She looked up at him, suddenly cold.

'I! I never think of it,' she answered briefly, with a kind of sneer.

The young man's blood ran back from her at her acid tone. But the mortification was physical only. Smiling quickly, gently—'

'Never?' he re-echoed.

There was silence between them for some moments, whilst Louisa continued to play the piano for their benefit. At last:

'Drat it,' she exclaimed, flouncing round on the piano-stool.

The two looked up at her.

'Ye did run well—what hath hindered you?' laughed Byrne.

'You!' cried Louisa. 'Oh, I can't play any more,' she added, dropping her arms along her skirt pathetically. Helena laughed quickly.

'Oh I can't, Helen!' pleaded Louisa.

'My dear,' said Helena, laughing briefly, 'you are really under no obligation whatever.'

With the little groan of one who yields to a desire contrary to her self-respect, Louisa dropped at the feet of Helena, laid her arm and her head languishingly on the knee of her friend. The latter gave no sign, but continued to gaze in the fire. Byrne, on the other side of the hearth, sprawled in his chair, smoking a reflective cigarette.

The room was very quiet, silent even of the tick of a clock. Outside, the traffic swept by, and feet pattered along the pavement. But this vulgar storm of life seemed shut out of Helena's room, that remained indifferent, like a church. Two candles burned dimly as on an altar, glistening yellow on the dark piano. The lamp was blown out, and the flameless fire, a red rubble, dwindled in the grate, so that the yellow glow of the candles seemed to shine even on the embers. Still no one spoke.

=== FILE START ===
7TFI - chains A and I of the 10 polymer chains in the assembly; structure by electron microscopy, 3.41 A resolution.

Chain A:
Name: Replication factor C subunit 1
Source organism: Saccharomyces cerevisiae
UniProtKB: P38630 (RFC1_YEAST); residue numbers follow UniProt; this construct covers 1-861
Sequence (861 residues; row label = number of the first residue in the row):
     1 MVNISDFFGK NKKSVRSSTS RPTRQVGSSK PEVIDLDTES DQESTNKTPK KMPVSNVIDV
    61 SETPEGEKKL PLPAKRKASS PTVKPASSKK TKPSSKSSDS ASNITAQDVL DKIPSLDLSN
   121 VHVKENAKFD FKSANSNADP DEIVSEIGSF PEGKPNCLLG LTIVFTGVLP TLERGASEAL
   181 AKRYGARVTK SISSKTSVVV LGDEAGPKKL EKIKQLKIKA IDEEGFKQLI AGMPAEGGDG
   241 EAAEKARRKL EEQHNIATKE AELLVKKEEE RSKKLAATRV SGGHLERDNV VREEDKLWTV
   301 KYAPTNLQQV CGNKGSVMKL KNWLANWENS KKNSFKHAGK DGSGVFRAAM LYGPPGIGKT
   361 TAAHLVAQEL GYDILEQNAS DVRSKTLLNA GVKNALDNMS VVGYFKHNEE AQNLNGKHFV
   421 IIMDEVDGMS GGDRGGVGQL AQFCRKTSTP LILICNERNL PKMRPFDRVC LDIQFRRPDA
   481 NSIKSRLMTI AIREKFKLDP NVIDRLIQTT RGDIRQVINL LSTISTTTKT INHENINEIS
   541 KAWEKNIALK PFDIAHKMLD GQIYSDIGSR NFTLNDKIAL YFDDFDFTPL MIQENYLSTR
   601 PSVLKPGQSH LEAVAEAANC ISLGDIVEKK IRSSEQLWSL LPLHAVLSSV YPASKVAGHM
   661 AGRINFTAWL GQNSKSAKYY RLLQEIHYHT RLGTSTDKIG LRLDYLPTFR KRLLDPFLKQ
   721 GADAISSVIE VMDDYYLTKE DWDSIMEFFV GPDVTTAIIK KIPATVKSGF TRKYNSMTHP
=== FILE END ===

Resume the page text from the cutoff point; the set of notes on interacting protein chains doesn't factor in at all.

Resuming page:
At last Helena shivered slightly in her chair, though did not change her position. She sat motionless.

'Will you make coffee, Louisa?' she asked. Louisa lifted herself, looked at her friend, and stretched slightly.

'Oh!' she groaned voluptuously. 'This is so comfortable!'

'Don't trouble then, I'll go. No, don't get up,' said Helena, trying to disengage herself. Louisa reached and put her hands on Helena's wrists.

'I will go,' she drawled, almost groaning with voluptuousness and appealing love.

Then, as Helena still made movements to rise, the elder woman got up slowly, leaning as she did so all her weight on her friend.

'Where is the coffee?' she asked, affecting the dullness of lethargy. She was full of small affectations, being consumed with uneasy love.

'I think, my dear,' replied Helena, 'it is in its usual place.'

'Oh—o-o-oh!' yawned Louisa, and she dragged herself out.

The two had been intimate friends for years, had slept together, and played together and lived together. Now the friendship was coming to an end.

'After all,' said Byrne, when the door was closed, 'if you're alive you've got to live.'

Helena burst into a titter of amusement at this sudden remark.

'Wherefore?' she asked indulgently.

'Because there's no such thing as passive existence,' he replied, grinning.

She curled her lip in amused indulgence of this very young man.

'I don't see it at all,' she said.

'You can't, he protested, 'any more than a tree can help budding in April—it can't help itself, if it's alive; same with you.'

'Well, then'—and again there was the touch of a sneer—'if I can't help myself, why trouble, my friend?'

'Because—because I suppose I can't help myself—if it bothers me, it does. You see, I'—he smiled brilliantly—'am April.'

She paid very little attention to him, but began in a peculiar reedy, metallic tone, that set his nerves quivering:

'But I am not a bare tree. All my dead leaves, they hang to me—and—and go through a kind of danse macabre—'

'But you bud underneath—like beech,' he said quickly.

'Really, my friend,' she said coldly, 'I am too tired to bud.'

'No,' he pleaded, 'no!' With his thick brows knitted, he surveyed her anxiously. She had received a great blow in August, and she still was stunned. Her face, white and heavy, was like a mask, almost sullen. She looked in the fire, forgetting him.